Lower education and living in countries with lower wealth are associated with higher disease activity in rheumatoid arthritis: results from the multinational COMORA study

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Abstract

Objectives

To investigate the relationship of socioeconomic status (SES) on an individual and country level with disease activity in rheumatoid arthritis (RA) and explore the mediating role of uptake of costly biological disease-modifying antirheumatic drugs (bDMARDs) in this relationship.

Methods

Data from a cross-sectional multinational study (COMOrbidities in RA) were used. Contribution of individual socioeconomic factors and country of residence to disease activity score with 28-joint assessment (DAS28) was explored in regression models, adjusting for relevant clinical confounders. Next, country of residence was replaced by gross domestic product (GDP) (low vs high) to investigate the contribution of SES by comparing R2 (model fit). The mediating role of uptake of bDMARDs in the relationship between education or GDP and DAS28 was explored by testing indirect effects.

Results

In total, 3920 patients with RA were included (mean age 56 (SD 13) years, 82% women, mean DAS28 3.7 (1.6)). After adjustment, women (vs men) and low-educated (vs university) patients had 0.35 higher DAS28. Adjusted country differences in DAS28, compared with the Netherlands (lowest DAS28), varied from +0.2 (France) to +2.4 (Egypt). Patients from low GDP countries had 0.98 higher DAS28. No interactions between individual-level and country-level variables were observed. A small mediation effect of uptake of bDMARDs in the relationship between education and DAS28 (7.7%) and between GDP and DAS28 (6.7%) was observed.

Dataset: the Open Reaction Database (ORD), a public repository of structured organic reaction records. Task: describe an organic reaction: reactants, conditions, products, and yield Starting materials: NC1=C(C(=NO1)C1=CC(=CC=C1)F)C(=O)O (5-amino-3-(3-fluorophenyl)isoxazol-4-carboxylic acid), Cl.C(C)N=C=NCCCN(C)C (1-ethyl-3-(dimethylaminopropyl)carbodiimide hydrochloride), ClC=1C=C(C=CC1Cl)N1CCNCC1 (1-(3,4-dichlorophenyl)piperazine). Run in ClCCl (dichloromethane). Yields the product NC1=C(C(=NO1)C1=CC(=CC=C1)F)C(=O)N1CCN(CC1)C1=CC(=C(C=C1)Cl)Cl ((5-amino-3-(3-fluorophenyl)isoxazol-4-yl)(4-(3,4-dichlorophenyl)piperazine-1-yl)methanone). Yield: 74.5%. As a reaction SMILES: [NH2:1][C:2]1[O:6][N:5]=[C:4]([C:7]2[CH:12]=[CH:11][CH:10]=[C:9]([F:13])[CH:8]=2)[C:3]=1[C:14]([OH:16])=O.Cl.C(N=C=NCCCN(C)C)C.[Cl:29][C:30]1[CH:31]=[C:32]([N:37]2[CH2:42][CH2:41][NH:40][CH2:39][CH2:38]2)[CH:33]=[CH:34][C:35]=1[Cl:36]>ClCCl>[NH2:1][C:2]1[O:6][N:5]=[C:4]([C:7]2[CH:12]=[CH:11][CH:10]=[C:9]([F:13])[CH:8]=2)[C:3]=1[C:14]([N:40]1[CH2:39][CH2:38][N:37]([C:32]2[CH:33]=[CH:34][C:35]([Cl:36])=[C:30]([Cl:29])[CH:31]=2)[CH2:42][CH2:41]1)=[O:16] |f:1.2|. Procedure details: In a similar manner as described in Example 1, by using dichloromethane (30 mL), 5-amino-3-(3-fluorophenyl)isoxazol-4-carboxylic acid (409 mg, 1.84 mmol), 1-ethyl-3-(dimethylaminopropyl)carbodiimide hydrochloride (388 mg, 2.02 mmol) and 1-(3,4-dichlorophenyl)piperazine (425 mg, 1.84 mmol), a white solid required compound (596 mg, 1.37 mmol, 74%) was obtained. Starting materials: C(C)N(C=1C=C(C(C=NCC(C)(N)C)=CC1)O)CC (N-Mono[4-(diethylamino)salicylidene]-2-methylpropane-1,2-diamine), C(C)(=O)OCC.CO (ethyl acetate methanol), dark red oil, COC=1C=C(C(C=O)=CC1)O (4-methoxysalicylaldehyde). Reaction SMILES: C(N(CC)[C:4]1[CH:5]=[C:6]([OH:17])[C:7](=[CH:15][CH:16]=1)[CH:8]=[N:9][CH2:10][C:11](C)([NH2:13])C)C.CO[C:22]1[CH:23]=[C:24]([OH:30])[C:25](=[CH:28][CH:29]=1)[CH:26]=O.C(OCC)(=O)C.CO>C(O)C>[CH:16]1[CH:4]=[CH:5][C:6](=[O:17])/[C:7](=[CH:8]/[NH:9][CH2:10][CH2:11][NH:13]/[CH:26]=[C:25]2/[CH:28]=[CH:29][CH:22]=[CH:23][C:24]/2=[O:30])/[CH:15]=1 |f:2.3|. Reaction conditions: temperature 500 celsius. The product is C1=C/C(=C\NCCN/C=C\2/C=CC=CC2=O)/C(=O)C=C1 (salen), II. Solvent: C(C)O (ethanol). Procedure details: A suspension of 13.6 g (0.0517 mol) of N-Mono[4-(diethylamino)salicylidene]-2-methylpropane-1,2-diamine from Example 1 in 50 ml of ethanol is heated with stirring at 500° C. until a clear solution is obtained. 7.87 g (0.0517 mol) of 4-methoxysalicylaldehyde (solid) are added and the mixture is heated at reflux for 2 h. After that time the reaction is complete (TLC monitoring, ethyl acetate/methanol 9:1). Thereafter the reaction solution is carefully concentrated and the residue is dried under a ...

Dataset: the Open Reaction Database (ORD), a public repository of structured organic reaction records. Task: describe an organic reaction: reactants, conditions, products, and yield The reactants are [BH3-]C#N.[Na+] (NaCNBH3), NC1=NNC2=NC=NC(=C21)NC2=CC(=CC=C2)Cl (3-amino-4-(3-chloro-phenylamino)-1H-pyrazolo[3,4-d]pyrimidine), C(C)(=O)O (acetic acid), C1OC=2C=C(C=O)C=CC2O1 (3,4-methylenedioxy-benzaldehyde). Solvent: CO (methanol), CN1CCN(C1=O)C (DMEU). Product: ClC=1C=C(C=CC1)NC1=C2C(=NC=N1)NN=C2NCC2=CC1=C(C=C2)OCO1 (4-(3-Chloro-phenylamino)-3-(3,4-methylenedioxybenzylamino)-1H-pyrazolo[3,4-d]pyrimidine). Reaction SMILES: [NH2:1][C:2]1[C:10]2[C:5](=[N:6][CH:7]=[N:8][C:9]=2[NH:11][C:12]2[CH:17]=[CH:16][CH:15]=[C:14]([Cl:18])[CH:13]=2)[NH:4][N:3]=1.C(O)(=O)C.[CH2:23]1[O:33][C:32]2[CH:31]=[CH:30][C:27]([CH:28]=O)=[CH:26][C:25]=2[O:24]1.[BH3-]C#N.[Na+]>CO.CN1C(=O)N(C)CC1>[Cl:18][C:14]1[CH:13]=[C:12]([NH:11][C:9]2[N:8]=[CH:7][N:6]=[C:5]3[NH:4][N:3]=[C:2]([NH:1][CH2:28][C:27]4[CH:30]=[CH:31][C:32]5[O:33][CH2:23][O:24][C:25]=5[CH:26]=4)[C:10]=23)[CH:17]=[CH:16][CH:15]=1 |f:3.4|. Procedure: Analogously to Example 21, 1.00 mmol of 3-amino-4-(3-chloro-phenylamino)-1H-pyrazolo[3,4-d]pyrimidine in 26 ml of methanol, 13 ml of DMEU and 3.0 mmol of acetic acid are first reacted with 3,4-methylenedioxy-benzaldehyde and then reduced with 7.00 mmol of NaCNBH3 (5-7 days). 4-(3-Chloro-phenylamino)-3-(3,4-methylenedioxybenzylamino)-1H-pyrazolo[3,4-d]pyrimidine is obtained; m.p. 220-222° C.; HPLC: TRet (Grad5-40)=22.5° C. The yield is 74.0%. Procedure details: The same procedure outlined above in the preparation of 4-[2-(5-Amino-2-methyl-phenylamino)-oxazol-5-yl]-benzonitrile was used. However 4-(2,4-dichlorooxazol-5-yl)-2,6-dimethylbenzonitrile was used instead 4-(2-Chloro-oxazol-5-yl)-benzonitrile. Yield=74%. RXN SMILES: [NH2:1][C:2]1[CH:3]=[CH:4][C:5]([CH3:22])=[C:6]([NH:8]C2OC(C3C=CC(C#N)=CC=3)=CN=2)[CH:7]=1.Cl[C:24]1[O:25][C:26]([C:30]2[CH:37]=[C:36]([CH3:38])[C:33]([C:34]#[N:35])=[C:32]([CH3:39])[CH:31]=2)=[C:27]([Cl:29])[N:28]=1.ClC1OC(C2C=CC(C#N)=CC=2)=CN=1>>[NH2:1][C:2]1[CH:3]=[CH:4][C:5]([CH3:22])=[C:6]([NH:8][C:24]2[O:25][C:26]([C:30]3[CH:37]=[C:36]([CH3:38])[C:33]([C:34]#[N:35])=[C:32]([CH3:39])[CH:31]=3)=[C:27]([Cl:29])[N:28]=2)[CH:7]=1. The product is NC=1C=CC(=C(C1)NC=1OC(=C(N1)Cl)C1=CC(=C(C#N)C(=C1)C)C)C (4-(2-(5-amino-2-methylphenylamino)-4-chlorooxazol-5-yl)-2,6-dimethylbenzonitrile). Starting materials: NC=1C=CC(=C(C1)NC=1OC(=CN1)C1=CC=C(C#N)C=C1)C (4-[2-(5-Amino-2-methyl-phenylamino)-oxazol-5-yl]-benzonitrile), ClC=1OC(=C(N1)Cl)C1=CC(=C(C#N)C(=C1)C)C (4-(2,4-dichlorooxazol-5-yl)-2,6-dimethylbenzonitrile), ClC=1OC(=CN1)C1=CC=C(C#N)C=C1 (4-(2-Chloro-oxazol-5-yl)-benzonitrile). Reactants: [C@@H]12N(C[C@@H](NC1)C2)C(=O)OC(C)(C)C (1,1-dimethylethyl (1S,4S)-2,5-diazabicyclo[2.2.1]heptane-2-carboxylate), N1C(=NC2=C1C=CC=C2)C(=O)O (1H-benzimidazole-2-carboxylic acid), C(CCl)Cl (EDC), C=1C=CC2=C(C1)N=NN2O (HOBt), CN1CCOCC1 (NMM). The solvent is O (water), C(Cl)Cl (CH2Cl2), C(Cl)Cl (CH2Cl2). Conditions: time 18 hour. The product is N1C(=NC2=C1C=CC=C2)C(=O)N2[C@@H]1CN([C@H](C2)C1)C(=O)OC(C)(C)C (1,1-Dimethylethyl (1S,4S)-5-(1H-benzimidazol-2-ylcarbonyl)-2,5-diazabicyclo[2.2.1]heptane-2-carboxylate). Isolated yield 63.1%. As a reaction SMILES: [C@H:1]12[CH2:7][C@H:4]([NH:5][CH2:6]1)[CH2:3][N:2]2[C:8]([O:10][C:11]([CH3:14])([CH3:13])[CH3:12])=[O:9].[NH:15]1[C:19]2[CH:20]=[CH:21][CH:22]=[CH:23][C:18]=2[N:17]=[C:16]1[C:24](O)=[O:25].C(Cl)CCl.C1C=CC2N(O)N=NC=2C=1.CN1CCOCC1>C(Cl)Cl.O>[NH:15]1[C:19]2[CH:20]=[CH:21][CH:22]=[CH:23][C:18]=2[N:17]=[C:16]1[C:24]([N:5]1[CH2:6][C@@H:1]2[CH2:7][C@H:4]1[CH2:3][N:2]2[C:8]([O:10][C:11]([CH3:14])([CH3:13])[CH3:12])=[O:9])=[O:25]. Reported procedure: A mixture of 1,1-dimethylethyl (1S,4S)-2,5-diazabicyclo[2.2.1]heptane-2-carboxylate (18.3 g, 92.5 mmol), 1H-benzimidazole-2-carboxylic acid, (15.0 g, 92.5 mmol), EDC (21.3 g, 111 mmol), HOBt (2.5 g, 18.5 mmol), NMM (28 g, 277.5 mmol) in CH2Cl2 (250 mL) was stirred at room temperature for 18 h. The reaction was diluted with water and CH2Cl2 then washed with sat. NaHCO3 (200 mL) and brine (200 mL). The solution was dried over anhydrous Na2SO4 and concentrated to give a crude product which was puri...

Conclusions

Female gender and lower individual or country SES were independently associated with DAS28, but did not reinforce each other. The association between lower individual SES (education) or lower country welfare (GDP) with higher DAS28 was partially mediated by uptake of bDMARDs.

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